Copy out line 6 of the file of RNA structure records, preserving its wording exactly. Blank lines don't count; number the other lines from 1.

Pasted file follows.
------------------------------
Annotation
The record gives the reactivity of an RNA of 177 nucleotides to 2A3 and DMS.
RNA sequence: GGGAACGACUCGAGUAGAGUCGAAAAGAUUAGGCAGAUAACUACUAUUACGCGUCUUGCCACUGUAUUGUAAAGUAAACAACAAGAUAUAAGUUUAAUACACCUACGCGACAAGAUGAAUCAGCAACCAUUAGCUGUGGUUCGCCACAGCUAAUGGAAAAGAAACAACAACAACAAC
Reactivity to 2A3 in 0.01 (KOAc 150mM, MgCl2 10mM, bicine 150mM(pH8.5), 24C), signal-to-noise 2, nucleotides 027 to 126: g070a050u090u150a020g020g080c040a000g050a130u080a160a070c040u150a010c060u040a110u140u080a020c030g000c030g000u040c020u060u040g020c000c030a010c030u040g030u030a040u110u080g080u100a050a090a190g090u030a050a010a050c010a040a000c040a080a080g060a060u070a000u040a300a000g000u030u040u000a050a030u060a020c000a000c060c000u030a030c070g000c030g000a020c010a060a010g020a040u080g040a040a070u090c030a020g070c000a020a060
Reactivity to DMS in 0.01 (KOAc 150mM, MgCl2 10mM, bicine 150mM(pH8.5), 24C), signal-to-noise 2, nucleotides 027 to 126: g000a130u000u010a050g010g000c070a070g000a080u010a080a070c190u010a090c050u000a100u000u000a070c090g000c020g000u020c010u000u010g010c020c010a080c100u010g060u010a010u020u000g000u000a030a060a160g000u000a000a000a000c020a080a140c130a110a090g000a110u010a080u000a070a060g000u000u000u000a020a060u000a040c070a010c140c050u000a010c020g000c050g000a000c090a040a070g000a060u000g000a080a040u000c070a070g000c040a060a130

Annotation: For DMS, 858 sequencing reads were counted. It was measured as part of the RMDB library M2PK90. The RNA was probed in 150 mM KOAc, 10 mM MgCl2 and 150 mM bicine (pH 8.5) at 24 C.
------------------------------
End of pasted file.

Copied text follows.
Annotation: For DMS, 858 sequencing reads were counted. It was measured as part of the RMDB library M2PK90. The RNA was probed in 150 mM KOAc, 10 mM MgCl2 and 150 mM bicine (pH 8.5) at 24 C.